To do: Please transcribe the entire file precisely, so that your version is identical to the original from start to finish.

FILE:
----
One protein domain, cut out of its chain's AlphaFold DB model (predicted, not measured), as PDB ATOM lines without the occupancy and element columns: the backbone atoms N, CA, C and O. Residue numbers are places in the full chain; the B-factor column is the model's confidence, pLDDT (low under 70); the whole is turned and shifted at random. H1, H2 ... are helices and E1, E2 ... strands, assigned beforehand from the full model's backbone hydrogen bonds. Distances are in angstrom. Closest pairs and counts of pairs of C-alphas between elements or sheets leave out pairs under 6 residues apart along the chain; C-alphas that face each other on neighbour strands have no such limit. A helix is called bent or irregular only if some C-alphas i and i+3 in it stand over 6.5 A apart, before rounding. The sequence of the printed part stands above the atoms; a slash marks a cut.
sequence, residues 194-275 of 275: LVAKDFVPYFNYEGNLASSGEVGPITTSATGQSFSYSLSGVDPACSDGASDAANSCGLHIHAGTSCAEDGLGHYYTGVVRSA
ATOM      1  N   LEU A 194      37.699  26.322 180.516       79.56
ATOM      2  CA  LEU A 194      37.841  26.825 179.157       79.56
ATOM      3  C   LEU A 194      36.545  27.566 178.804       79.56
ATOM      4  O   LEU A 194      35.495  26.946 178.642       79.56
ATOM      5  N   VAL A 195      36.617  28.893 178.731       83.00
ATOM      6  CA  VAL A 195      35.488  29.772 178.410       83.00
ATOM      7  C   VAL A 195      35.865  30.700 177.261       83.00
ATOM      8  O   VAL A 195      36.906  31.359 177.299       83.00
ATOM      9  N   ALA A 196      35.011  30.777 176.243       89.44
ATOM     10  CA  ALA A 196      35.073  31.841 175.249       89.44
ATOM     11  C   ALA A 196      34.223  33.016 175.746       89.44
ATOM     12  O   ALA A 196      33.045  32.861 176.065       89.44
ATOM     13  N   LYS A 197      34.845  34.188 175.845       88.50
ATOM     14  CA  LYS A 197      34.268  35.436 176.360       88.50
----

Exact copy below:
One protein domain, cut out of its chain's AlphaFold DB model (predicted, not measured), as PDB ATOM lines without the occupancy and element columns: the backbone atoms N, CA, C and O. Residue numbers are places in the full chain; the B-factor column is the model's confidence, pLDDT (low under 70); the whole is turned and shifted at random. H1, H2 ... are helices and E1, E2 ... strands, assigned beforehand from the full model's backbone hydrogen bonds. Distances are in angstrom. Closest pairs and counts of pairs of C-alphas between elements or sheets leave out pairs under 6 residues apart along the chain; C-alphas that face each other on neighbour strands have no such limit. A helix is called bent or irregular only if some C-alphas i and i+3 in it stand over 6.5 A apart, before rounding. The sequence of the printed part stands above the atoms; a slash marks a cut.
sequence, residues 194-275 of 275: LVAKDFVPYFNYEGNLASSGEVGPITTSATGQSFSYSLSGVDPACSDGASDAANSCGLHIHAGTSCAEDGLGHYYTGVVRSA
ATOM      1  N   LEU A 194      37.699  26.322 180.516       79.56
ATOM      2  CA  LEU A 194      37.841  26.825 179.157       79.56
ATOM      3  C   LEU A 194      36.545  27.566 178.804       79.56
ATOM      4  O   LEU A 194      35.495  26.946 178.642       79.56
ATOM      5  N   VAL A 195      36.617  28.893 178.731       83.00
ATOM      6  CA  VAL A 195      35.488  29.772 178.410       83.00
ATOM      7  C   VAL A 195      35.865  30.700 177.261       83.00
ATOM      8  O   VAL A 195      36.906  31.359 177.299       83.00
ATOM      9  N   ALA A 196      35.011  30.777 176.243       89.44
ATOM     10  CA  ALA A 196      35.073  31.841 175.249       89.44
ATOM     11  C   ALA A 196      34.223  33.016 175.746       89.44
ATOM     12  O   ALA A 196      33.045  32.861 176.065       89.44
ATOM     13  N   LYS A 197      34.845  34.188 175.845       88.50
ATOM     14  CA  LYS A 197      34.268  35.436 176.360       88.50